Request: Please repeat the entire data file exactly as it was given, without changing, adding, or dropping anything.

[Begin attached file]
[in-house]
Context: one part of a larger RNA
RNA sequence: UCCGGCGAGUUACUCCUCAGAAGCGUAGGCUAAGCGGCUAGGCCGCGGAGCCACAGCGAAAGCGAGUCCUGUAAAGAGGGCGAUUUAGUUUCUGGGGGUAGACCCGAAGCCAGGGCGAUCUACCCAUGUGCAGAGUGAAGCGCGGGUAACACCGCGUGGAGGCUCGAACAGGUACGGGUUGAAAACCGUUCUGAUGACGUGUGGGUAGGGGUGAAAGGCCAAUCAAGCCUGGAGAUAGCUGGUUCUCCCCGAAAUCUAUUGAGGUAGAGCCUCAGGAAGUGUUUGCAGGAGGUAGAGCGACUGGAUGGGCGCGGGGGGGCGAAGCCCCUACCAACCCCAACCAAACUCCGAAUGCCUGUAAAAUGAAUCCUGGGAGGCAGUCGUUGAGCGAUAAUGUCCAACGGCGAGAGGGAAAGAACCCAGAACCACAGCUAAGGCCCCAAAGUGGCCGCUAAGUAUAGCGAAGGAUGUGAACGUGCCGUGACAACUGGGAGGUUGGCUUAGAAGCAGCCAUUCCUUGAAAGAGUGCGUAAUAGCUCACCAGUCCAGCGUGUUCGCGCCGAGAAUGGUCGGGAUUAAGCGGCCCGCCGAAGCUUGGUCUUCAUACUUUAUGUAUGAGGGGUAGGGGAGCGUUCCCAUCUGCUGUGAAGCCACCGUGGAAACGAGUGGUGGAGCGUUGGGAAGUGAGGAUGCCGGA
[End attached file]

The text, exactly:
[in-house]
Context: one part of a larger RNA
RNA sequence: UCCGGCGAGUUACUCCUCAGAAGCGUAGGCUAAGCGGCUAGGCCGCGGAGCCACAGCGAAAGCGAGUCCUGUAAAGAGGGCGAUUUAGUUUCUGGGGGUAGACCCGAAGCCAGGGCGAUCUACCCAUGUGCAGAGUGAAGCGCGGGUAACACCGCGUGGAGGCUCGAACAGGUACGGGUUGAAAACCGUUCUGAUGACGUGUGGGUAGGGGUGAAAGGCCAAUCAAGCCUGGAGAUAGCUGGUUCUCCCCGAAAUCUAUUGAGGUAGAGCCUCAGGAAGUGUUUGCAGGAGGUAGAGCGACUGGAUGGGCGCGGGGGGGCGAAGCCCCUACCAACCCCAACCAAACUCCGAAUGCCUGUAAAAUGAAUCCUGGGAGGCAGUCGUUGAGCGAUAAUGUCCAACGGCGAGAGGGAAAGAACCCAGAACCACAGCUAAGGCCCCAAAGUGGCCGCUAAGUAUAGCGAAGGAUGUGAACGUGCCGUGACAACUGGGAGGUUGGCUUAGAAGCAGCCAUUCCUUGAAAGAGUGCGUAAUAGCUCACCAGUCCAGCGUGUUCGCGCCGAGAAUGGUCGGGAUUAAGCGGCCCGCCGAAGCUUGGUCUUCAUACUUUAUGUAUGAGGGGUAGGGGAGCGUUCCCAUCUGCUGUGAAGCCACCGUGGAAACGAGUGGUGGAGCGUUGGGAAGUGAGGAUGCCGGA